Marriage is a contract, and a prenuptial agreement is no different. A prenuptial agreement – also known as an antenuptial agreement or a premarital agreement or, colloquially, as a “prenup” – is a contract entered into between a man and a woman prior to their marriage. Prenuptial agreements are can outline the division of assets and debts, amounts of support, and even what each spouse will be entitled to in the event of death. In each of the aforementioned instances, prenuptial agreements are binding. However, when it comes to child custody and child support, the court does not look to a prenuptial agreement to determine an outcome. Therefore, prenuptial agreements should not contain child custody or child support issues.
Usually, a person asks a future spouse to sign a prenuptial agreement, because he or she has some assets that may be affected during the Pennsylvania equitable distribution process if the marriage fails. One or both spouses may wish to mitigate or fully discharge the major loss of assets, income, or business. If not for asset protection, prenuptial agreements can also be used to allocate how debt should be paid in the event of divorce. The agreement can specifically state who should pay for what debt (e.g. student loans, credit cards, tax debts, etc.) in the event of divorce. Additionally, people who are on their second or third marriage may want to ensure that various assets or family heirlooms are passed down to children or grandchildren, as opposed to children or grandchildren of the future spouse.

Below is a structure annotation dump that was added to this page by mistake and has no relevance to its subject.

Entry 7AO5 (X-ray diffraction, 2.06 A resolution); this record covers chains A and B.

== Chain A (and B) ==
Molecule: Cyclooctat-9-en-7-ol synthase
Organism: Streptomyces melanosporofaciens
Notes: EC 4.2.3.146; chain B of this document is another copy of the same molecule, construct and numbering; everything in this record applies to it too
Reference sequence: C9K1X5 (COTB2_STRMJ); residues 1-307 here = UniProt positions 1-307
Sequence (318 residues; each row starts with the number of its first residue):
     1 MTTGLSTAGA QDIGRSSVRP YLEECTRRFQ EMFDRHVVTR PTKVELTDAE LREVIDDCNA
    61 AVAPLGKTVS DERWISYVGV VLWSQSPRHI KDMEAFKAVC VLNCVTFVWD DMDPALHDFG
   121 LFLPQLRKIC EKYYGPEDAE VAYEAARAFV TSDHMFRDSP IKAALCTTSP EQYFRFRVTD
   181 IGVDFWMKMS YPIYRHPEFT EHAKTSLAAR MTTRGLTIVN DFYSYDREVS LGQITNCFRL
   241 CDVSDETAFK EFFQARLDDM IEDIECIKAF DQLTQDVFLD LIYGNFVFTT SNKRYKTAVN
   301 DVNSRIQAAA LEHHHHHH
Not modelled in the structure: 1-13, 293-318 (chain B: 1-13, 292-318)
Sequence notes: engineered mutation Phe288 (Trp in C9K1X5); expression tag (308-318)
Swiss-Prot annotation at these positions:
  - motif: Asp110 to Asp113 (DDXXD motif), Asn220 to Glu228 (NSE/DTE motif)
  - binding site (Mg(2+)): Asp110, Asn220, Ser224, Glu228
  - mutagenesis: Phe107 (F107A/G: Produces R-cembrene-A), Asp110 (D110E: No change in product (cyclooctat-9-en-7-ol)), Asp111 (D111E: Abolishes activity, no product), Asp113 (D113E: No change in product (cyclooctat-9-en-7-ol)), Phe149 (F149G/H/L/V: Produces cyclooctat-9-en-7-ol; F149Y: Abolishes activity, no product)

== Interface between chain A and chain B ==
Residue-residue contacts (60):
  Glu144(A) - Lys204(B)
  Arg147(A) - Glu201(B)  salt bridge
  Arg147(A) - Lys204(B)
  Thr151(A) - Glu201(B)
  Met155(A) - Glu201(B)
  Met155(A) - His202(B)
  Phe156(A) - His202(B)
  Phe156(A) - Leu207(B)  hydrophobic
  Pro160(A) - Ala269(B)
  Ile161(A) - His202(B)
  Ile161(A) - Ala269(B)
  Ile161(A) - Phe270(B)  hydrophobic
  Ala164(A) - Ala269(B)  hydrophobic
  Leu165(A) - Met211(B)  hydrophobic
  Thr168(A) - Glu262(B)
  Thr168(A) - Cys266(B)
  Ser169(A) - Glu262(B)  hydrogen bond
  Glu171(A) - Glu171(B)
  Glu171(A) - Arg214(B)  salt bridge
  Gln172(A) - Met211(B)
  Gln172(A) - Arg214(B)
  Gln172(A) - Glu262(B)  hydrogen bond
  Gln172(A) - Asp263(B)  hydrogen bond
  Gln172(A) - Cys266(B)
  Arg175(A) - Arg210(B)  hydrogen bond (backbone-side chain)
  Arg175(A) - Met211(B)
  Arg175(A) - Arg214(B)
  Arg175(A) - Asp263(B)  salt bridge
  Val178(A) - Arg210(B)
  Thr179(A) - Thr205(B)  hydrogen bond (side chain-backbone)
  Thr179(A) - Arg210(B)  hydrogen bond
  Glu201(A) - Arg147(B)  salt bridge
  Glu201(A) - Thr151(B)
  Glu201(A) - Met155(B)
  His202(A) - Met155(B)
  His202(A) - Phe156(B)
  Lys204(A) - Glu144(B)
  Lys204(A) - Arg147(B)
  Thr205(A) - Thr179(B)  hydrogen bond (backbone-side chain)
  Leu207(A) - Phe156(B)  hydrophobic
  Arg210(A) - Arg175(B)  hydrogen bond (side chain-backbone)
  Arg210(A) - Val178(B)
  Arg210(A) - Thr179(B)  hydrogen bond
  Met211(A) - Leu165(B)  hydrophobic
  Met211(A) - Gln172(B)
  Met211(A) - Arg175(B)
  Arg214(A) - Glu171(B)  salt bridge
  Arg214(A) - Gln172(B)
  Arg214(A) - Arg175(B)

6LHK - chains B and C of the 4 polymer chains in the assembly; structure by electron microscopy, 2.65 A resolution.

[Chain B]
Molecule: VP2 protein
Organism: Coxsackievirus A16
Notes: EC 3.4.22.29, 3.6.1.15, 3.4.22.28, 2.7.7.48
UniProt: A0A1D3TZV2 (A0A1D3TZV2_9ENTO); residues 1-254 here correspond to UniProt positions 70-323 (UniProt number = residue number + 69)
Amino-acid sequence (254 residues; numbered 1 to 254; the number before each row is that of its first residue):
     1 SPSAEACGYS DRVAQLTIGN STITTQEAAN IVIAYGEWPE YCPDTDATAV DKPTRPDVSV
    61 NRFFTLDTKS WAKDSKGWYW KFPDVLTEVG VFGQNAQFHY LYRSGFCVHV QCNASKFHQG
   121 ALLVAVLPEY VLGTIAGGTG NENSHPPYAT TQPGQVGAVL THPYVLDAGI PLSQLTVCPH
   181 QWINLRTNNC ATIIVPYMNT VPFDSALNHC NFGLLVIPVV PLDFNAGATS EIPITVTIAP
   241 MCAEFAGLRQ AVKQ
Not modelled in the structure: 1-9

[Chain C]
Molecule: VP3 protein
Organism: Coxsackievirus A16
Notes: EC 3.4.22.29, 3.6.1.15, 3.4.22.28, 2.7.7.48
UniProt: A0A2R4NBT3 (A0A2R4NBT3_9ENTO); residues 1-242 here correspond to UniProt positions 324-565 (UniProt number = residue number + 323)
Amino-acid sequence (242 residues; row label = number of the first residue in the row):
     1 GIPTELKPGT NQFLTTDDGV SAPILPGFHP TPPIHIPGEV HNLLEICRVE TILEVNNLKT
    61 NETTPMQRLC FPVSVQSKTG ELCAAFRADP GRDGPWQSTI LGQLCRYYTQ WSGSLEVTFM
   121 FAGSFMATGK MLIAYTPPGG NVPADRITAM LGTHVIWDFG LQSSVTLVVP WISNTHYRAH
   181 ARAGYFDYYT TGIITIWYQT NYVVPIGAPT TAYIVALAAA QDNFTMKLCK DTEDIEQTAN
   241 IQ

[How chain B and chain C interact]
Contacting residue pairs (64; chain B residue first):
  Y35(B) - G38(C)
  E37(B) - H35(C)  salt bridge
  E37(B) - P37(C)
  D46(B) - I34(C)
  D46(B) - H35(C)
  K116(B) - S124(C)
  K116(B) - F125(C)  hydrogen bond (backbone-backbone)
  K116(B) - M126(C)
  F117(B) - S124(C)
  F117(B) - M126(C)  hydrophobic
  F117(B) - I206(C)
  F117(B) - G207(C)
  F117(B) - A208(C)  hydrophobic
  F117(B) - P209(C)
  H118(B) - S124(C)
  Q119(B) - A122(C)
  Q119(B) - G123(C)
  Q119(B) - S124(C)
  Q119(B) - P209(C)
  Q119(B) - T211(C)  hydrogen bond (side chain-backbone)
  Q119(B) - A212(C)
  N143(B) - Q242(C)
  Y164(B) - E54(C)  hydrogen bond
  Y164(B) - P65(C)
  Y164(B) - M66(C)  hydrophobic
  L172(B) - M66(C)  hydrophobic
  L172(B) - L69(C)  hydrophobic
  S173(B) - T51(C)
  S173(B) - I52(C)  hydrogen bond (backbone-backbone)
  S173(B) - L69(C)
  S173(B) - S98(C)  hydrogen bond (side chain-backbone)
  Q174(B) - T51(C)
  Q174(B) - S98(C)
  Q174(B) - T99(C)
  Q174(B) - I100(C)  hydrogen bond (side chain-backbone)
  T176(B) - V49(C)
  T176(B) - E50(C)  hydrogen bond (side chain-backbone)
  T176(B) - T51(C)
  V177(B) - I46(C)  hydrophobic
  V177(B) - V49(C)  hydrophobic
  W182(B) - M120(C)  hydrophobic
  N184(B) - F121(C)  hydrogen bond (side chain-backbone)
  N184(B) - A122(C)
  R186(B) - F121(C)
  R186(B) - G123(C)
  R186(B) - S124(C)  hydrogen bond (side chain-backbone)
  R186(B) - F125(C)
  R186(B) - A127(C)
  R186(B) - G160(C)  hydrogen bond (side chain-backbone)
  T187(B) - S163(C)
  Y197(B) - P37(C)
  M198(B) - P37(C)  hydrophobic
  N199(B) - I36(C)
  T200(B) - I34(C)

Postnuptial agreements, also known as postmarital agreements, are agreements entered into after two people are legally married, but before a divorce or separation has taken place. Postnuptial agreements can be drafted in anticipation of divorce, or as just a measure to protect assets if divorce does happen (which, in about 55% of marriages, divorce does happen). Postnuptial agreements can protect and do the same thing that prenuptial agreements do. Additionally, though, postnuptial agreements are sometimes used to outline how non-marital assets will be spent – such as inheritances, pre-marital property, etc.